Our department had mostly MP5-A2 models, but we also had suppressed models, as well as the MP5K -PDW (Personal Defense Weapon). With its short barrel and folding stock, it could be placed inside a specially designed briefcase and fired from inside the case by using the trigger assembly under the carrying handle.
In 1998, H&K developed the successor to the MP5, the UMP45 chambered in .45 caliber. Due to its polymer construction, it is lighter than the MP5, and the cyclic rate was lowered due to the increased recoil.
In 2001 the HK MP7 went into production. The MP7 was designed to meet NATO requirements with a 4.6 X 30mm cartridge. Its a competitor to the FN P90 chambered in 5.7 X 28mm. These rounds can penetrate the standard bullet resistant vest worn by law enforcement. This round, along with the FN Five-Seven pistol, was used by U.S. Army Major Nidal Hasan at Fort Hood during his Islamic terrorism shooting.
The H&K SP-5 was introduced December 2019, just in time for Christmas and the 2020 SHOT Show. The verdict is in, and it’s a hit! Billed as a semiautomatic sporting version of the legendary MP-5, the SP5 is designated a “pistol” and features the MP5 “Navy” barrel with threaded tri-lug adapter, fluted chamber, and paddle magazine release. Although the SP5 was created for U.S. shooters, the gun is built in HK’s main factory in Oberndorf am Neckar in Germany. This ensures the same quality as the MP5, as it is built on the same line by the same technicians who have built the famous MP5 Sub Gun for years. HK’s press release states, “The new SP5 will make all those generic MP5 copies out there look like nothing more than gun store consolation prizes.”
The SP5 is the fourth attempt at making a Semiautomatic MP5. The HK94 was a MP5 type carbine with a 16” barrel. I’m still kicking myself for not buying one that I saw at a gun show for $750. Other attempts at an MP5 pistol were the SP-89, and in 2016 the SP5K. All these versions were a bit awkward and lacked the features of the real deal MP5.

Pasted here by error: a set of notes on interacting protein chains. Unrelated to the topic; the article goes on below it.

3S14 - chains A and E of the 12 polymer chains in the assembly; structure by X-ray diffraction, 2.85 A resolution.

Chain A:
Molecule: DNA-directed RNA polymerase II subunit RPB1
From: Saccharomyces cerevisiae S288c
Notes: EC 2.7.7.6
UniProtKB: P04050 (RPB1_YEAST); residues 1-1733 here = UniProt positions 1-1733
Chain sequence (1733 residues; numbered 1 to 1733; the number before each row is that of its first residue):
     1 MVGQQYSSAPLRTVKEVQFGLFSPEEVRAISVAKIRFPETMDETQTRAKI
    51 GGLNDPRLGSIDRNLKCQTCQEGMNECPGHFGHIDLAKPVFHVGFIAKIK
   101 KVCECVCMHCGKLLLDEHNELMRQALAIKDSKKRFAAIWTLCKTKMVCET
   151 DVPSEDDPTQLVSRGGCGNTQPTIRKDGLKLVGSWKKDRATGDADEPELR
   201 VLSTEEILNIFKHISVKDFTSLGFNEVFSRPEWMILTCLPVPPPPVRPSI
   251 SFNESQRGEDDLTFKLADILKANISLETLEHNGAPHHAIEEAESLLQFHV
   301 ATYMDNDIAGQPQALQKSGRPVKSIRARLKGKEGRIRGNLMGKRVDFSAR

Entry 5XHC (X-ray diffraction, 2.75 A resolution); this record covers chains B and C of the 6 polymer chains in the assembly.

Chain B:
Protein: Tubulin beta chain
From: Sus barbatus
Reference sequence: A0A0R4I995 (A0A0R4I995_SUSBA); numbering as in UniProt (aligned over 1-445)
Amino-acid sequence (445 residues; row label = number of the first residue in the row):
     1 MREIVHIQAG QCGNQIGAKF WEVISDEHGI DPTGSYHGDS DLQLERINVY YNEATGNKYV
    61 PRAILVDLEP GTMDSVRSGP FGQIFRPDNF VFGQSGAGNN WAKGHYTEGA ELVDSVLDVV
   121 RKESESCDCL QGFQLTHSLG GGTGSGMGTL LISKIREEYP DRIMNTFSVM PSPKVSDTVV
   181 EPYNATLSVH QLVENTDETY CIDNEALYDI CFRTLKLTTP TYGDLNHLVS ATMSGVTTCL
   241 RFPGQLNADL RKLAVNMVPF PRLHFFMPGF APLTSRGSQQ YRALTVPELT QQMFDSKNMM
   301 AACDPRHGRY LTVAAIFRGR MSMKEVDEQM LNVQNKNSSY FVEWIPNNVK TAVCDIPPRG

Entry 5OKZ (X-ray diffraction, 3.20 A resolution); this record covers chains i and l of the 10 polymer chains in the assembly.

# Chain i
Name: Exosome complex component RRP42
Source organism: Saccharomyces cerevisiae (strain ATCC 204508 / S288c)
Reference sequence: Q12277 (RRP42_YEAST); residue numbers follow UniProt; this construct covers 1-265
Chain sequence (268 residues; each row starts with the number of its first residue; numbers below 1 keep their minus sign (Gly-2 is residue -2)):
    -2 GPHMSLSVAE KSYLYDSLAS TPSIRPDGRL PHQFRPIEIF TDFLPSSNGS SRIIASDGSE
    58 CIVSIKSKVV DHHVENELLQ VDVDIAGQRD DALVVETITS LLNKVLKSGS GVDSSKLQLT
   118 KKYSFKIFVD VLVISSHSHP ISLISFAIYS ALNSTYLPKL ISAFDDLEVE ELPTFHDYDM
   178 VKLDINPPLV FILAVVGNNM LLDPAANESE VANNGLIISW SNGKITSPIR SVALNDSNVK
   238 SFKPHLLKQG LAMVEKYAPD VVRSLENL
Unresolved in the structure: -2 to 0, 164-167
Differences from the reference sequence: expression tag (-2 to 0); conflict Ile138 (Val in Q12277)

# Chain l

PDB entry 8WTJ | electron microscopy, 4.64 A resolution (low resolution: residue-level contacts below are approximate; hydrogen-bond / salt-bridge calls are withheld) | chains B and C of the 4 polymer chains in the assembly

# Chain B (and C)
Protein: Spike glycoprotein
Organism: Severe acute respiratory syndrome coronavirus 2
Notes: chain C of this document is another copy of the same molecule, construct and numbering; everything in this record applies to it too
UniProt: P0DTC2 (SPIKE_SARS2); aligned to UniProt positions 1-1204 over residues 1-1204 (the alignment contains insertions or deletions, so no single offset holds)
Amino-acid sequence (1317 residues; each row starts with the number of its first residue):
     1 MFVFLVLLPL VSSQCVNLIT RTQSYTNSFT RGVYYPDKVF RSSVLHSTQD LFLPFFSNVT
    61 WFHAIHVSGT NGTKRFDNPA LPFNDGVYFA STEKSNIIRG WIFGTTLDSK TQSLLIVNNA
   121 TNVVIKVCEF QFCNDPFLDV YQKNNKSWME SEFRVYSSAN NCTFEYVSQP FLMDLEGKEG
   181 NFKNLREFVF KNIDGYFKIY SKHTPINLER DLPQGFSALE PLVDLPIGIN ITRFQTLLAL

The SP5 comes with an elastic type sling mounted to the rear of the receiver. This enables the shooter to use the SAS sling method to shoot. This method is credited to the British SAS (Special Air Service) as seen used in the raid on the Iranian embassy in London. SAS operators are seen entering the building with MP5s without stocks and a big Maglite flashlight mounted on top. Don’t laugh, this was high speed-low drag stuff for its time! Combine this with wearing a bulky gas mask, which prevents a proper cheek weld, and you get the SAS method. Basically, the technique requires the operator to connect to the sling and push the gun out forward. This creates tension on the sling and helps stabilize the gun for more accurate shooting. I have used this method for qualifying on the MP5 while assigned to the Orlando Police Airport Division, and it works!
The SP-5 is another quality product from HK. The $2,799 price, however, is out of order in my opinion. The MP5 has been produced for many years, and the production cost is nowhere near this, but the laws of supply and demand apply. HK products are expensive, and their resale value makes them a good investment. Currently, the SP5 is hard to obtain. HK has other priorities, and the SP5 is on back-order already. That’s not stopping hardcore HK fans who are paying north of $3,500 for the gun if they can get one!
Problems & Situations